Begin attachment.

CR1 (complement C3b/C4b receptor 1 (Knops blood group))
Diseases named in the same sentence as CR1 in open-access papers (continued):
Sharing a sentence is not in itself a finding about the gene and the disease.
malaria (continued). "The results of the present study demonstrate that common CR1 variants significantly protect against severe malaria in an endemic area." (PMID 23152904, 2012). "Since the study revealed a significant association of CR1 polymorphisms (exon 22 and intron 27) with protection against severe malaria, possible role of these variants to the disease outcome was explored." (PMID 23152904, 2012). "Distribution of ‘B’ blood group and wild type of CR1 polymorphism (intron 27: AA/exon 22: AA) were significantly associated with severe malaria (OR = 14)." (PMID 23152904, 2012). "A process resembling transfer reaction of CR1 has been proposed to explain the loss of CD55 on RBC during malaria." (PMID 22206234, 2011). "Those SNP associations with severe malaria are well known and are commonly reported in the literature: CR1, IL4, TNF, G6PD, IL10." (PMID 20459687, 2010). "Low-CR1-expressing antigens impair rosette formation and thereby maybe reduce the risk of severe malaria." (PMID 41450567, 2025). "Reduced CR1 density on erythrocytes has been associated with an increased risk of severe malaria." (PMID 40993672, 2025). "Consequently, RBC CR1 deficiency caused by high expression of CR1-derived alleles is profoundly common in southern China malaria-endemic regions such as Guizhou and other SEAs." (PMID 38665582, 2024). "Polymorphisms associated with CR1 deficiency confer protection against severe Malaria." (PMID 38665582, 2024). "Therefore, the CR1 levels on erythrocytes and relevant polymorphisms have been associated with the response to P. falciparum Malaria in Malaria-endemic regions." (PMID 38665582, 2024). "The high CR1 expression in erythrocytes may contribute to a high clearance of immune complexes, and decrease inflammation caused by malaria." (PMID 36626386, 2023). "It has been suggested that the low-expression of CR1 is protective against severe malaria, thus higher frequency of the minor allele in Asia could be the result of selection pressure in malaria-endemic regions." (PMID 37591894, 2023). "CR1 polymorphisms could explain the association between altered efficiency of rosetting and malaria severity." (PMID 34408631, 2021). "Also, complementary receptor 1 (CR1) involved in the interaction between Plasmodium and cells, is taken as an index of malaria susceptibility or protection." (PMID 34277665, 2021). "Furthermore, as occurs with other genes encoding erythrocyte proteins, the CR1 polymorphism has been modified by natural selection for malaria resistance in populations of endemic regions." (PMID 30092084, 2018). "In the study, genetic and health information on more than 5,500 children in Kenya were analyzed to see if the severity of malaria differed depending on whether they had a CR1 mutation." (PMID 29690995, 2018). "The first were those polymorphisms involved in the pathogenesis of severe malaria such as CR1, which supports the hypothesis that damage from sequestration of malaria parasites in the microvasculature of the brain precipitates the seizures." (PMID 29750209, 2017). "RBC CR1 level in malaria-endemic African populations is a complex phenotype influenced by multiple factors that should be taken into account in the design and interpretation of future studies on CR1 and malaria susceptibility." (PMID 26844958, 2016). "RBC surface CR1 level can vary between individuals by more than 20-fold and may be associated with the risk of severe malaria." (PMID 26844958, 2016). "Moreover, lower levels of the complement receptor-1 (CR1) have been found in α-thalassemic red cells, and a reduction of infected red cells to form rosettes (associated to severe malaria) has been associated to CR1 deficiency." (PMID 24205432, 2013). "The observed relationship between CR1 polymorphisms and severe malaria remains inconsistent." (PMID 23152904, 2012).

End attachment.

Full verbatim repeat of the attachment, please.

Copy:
CR1 (complement C3b/C4b receptor 1 (Knops blood group))
Diseases named in the same sentence as CR1 in open-access papers (continued):
Sharing a sentence is not in itself a finding about the gene and the disease.
malaria (continued). "The results of the present study demonstrate that common CR1 variants significantly protect against severe malaria in an endemic area." (PMID 23152904, 2012). "Since the study revealed a significant association of CR1 polymorphisms (exon 22 and intron 27) with protection against severe malaria, possible role of these variants to the disease outcome was explored." (PMID 23152904, 2012). "Distribution of ‘B’ blood group and wild type of CR1 polymorphism (intron 27: AA/exon 22: AA) were significantly associated with severe malaria (OR = 14)." (PMID 23152904, 2012). "A process resembling transfer reaction of CR1 has been proposed to explain the loss of CD55 on RBC during malaria." (PMID 22206234, 2011). "Those SNP associations with severe malaria are well known and are commonly reported in the literature: CR1, IL4, TNF, G6PD, IL10." (PMID 20459687, 2010). "Low-CR1-expressing antigens impair rosette formation and thereby maybe reduce the risk of severe malaria." (PMID 41450567, 2025). "Reduced CR1 density on erythrocytes has been associated with an increased risk of severe malaria." (PMID 40993672, 2025). "Consequently, RBC CR1 deficiency caused by high expression of CR1-derived alleles is profoundly common in southern China malaria-endemic regions such as Guizhou and other SEAs." (PMID 38665582, 2024). "Polymorphisms associated with CR1 deficiency confer protection against severe Malaria." (PMID 38665582, 2024). "Therefore, the CR1 levels on erythrocytes and relevant polymorphisms have been associated with the response to P. falciparum Malaria in Malaria-endemic regions." (PMID 38665582, 2024). "The high CR1 expression in erythrocytes may contribute to a high clearance of immune complexes, and decrease inflammation caused by malaria." (PMID 36626386, 2023). "It has been suggested that the low-expression of CR1 is protective against severe malaria, thus higher frequency of the minor allele in Asia could be the result of selection pressure in malaria-endemic regions." (PMID 37591894, 2023). "CR1 polymorphisms could explain the association between altered efficiency of rosetting and malaria severity." (PMID 34408631, 2021). "Also, complementary receptor 1 (CR1) involved in the interaction between Plasmodium and cells, is taken as an index of malaria susceptibility or protection." (PMID 34277665, 2021). "Furthermore, as occurs with other genes encoding erythrocyte proteins, the CR1 polymorphism has been modified by natural selection for malaria resistance in populations of endemic regions." (PMID 30092084, 2018). "In the study, genetic and health information on more than 5,500 children in Kenya were analyzed to see if the severity of malaria differed depending on whether they had a CR1 mutation." (PMID 29690995, 2018). "The first were those polymorphisms involved in the pathogenesis of severe malaria such as CR1, which supports the hypothesis that damage from sequestration of malaria parasites in the microvasculature of the brain precipitates the seizures." (PMID 29750209, 2017). "RBC CR1 level in malaria-endemic African populations is a complex phenotype influenced by multiple factors that should be taken into account in the design and interpretation of future studies on CR1 and malaria susceptibility." (PMID 26844958, 2016). "RBC surface CR1 level can vary between individuals by more than 20-fold and may be associated with the risk of severe malaria." (PMID 26844958, 2016). "Moreover, lower levels of the complement receptor-1 (CR1) have been found in α-thalassemic red cells, and a reduction of infected red cells to form rosettes (associated to severe malaria) has been associated to CR1 deficiency." (PMID 24205432, 2013). "The observed relationship between CR1 polymorphisms and severe malaria remains inconsistent." (PMID 23152904, 2012).